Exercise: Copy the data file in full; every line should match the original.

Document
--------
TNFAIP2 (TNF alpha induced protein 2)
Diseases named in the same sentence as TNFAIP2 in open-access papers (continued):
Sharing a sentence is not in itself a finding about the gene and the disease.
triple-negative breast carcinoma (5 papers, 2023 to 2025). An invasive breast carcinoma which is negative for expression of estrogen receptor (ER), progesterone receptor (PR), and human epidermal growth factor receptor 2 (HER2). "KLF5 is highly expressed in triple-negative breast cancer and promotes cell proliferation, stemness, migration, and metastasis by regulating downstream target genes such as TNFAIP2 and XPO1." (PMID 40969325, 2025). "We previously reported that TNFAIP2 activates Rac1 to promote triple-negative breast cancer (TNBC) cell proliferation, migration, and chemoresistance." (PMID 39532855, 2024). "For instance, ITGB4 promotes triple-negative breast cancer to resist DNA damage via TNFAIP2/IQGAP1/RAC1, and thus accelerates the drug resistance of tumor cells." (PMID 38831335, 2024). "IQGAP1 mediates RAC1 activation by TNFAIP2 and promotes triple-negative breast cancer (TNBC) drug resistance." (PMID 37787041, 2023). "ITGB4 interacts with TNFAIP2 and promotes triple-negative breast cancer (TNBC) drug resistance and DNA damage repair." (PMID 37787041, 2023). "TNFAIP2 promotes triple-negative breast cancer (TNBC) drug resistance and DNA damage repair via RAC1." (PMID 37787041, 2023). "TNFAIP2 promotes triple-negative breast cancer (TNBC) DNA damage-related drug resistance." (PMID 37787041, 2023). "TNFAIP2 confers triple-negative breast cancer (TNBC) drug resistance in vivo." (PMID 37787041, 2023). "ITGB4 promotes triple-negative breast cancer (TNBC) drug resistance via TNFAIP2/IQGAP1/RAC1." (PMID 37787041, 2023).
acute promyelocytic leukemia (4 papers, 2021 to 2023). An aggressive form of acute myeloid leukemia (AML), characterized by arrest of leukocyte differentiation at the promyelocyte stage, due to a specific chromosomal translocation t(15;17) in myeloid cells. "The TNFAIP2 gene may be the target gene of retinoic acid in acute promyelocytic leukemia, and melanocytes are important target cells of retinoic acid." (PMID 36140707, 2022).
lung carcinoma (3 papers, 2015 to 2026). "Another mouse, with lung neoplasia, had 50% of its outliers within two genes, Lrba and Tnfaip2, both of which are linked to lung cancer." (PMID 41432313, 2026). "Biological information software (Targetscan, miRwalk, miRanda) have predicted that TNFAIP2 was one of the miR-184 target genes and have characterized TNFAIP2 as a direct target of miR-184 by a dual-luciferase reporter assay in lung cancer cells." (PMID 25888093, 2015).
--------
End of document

TNFAIP2 (TNF alpha induced protein 2)
Diseases named in the same sentence as TNFAIP2 in open-access papers (continued):
Sharing a sentence is not in itself a finding about the gene and the disease.
triple-negative breast carcinoma (5 papers, 2023 to 2025). An invasive breast carcinoma which is negative for expression of estrogen receptor (ER), progesterone receptor (PR), and human epidermal growth factor receptor 2 (HER2). "KLF5 is highly expressed in triple-negative breast cancer and promotes cell proliferation, stemness, migration, and metastasis by regulating downstream target genes such as TNFAIP2 and XPO1." (PMID 40969325, 2025). "We previously reported that TNFAIP2 activates Rac1 to promote triple-negative breast cancer (TNBC) cell proliferation, migration, and chemoresistance." (PMID 39532855, 2024). "For instance, ITGB4 promotes triple-negative breast cancer to resist DNA damage via TNFAIP2/IQGAP1/RAC1, and thus accelerates the drug resistance of tumor cells." (PMID 38831335, 2024). "IQGAP1 mediates RAC1 activation by TNFAIP2 and promotes triple-negative breast cancer (TNBC) drug resistance." (PMID 37787041, 2023). "ITGB4 interacts with TNFAIP2 and promotes triple-negative breast cancer (TNBC) drug resistance and DNA damage repair." (PMID 37787041, 2023). "TNFAIP2 promotes triple-negative breast cancer (TNBC) drug resistance and DNA damage repair via RAC1." (PMID 37787041, 2023). "TNFAIP2 promotes triple-negative breast cancer (TNBC) DNA damage-related drug resistance." (PMID 37787041, 2023). "TNFAIP2 confers triple-negative breast cancer (TNBC) drug resistance in vivo." (PMID 37787041, 2023). "ITGB4 promotes triple-negative breast cancer (TNBC) drug resistance via TNFAIP2/IQGAP1/RAC1." (PMID 37787041, 2023).
acute promyelocytic leukemia (4 papers, 2021 to 2023). An aggressive form of acute myeloid leukemia (AML), characterized by arrest of leukocyte differentiation at the promyelocyte stage, due to a specific chromosomal translocation t(15;17) in myeloid cells. "The TNFAIP2 gene may be the target gene of retinoic acid in acute promyelocytic leukemia, and melanocytes are important target cells of retinoic acid." (PMID 36140707, 2022).
lung carcinoma (3 papers, 2015 to 2026). "Another mouse, with lung neoplasia, had 50% of its outliers within two genes, Lrba and Tnfaip2, both of which are linked to lung cancer." (PMID 41432313, 2026). "Biological information software (Targetscan, miRwalk, miRanda) have predicted that TNFAIP2 was one of the miR-184 target genes and have characterized TNFAIP2 as a direct target of miR-184 by a dual-luciferase reporter assay in lung cancer cells." (PMID 25888093, 2015).